Saturday, January 5, 2008

Invisible Man- Symbol Analysis

One of the major symbols of Invisible Man is the briefcase the narrator carries around with him in the novel. The briefcase's purpose changes several times, and this also changes the meaning of the symbol slightly. In the beginning, the narrator obtains the briefcase at the battle royal. This grueling fight of black men versus black men, blinded and then electrocuted seems to stand as the distraction that keeps his mind away from the reality that he lives in. During the fight, he realized that the men in the arena shouldn't be fighting each other. They should instead be working together. However, at the end of the fight, he makes his speech and receives the briefcase. At this, he forgets everything he realized during the fight. He now is filled with false hopes and dreams, which he is willing to follow blindly even though he realized not even five minutes earlier that there was a more important issue at hand. Even after realizing the gold prizes on the electrified rug were fake, he still believes in the gold mine in his hands. The briefcase is a representation of the dream he wishes to live that will never come.

Later in the novel, as he prepares to leave Mary's house, he shatters a bank that is fashioned in the design of a black man that ate the coins put in his hands. The narrator destroys the racial insult and then, to cover up what he'd done, hides it in his briefcase. He hides it in with his former hopes and dreams. Perhaps this stands for the fact that he considers his former dreams just as offensive as the bank, that he perhaps finds his past and the people he used to know just as much of an insult as the bank. It could also stand for the idea that whatever his dreams will be, they will most likely contain prejudiced people with lots of money. This, of course, turned out to be true, as he later encountered the Brotherhood that soon betrayed him, and they can hardly be considered average folk considering the parties they held.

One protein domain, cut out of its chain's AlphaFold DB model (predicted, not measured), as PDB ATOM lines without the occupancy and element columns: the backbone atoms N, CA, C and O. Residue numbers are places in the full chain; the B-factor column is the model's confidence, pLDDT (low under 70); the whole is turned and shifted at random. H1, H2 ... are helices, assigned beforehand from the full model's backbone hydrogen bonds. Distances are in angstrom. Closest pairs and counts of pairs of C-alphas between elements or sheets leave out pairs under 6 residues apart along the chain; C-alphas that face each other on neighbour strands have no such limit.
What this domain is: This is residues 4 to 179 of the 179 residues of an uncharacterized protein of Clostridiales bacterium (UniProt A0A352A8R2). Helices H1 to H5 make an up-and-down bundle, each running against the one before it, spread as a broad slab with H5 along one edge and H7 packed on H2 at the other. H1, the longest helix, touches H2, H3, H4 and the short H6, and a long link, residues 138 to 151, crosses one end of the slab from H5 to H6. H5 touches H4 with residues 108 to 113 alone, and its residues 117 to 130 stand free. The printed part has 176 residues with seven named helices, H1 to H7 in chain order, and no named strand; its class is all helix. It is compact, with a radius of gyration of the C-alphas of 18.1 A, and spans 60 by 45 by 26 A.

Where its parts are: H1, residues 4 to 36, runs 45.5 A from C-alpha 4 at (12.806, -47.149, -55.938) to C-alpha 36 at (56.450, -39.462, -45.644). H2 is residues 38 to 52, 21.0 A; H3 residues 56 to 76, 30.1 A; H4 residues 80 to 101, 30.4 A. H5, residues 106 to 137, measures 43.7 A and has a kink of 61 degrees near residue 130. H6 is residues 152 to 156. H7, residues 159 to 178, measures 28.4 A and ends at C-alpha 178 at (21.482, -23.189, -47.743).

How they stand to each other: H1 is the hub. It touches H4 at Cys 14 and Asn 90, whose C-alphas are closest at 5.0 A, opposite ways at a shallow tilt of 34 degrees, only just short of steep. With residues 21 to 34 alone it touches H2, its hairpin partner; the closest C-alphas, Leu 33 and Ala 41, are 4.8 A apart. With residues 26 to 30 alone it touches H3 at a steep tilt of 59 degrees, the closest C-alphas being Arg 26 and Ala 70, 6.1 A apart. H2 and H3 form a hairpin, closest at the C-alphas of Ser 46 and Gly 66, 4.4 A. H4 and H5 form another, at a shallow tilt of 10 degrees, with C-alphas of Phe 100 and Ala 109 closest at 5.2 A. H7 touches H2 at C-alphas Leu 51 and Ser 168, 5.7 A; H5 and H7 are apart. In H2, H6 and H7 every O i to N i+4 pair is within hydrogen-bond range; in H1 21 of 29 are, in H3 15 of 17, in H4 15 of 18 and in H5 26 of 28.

When the narrator later acquires Clifton's Dancing Sambo doll, he ends up eventually storing it in there as well. Again, he stores a racially insulting caricature in with what were his former hopes and dreams. By now the briefcase also contains the papers from the Brotherhood, such as his new name, his instructions, his work, and other things. This could be symbolic that his new hope is one of despair and prejudice, that he's actually chasing something that he should really be trying to avoid. Perhaps it might stand for the fact that the Brotherhood's inaction was what destroyed Clifton in the end, and sought then to erase him from history despite his sacrifice. Maybe it symbolizes the fact that Clifton's possible hopes and dreams were consigned to the same place, position, and importance, as the organization that had sorely disappointed and angered him.

Lastly, the briefcase was used as a weapon to escape Ras. This could be almost like saying that the events of his past, all of his former hopes and dreams gone sour and all the insults made against him, in the end strengthen him and allow him to escape the hatred of others. All the events of his past have empowered him, and he has learned from them well enough to move on and start again. Perhaps the fact that he used it against Ras's henchmen can be symbolic of who he really sees Ras helping.

One other thing of importance is the fact that the superintendent that awarded it to the narrator after the battle royal stating that it would at some point "be filled with important papers that will help shape the destiny of your people" (Ellison 32). The generous donor of such a destiny-bearing carrier? Shad Whitmore. No guesses as to what is implied by one with a name made up of the words "white" and "more." Obviously this is a nod to who controls the destiny of the narrator for the majority of the novel.

No comments: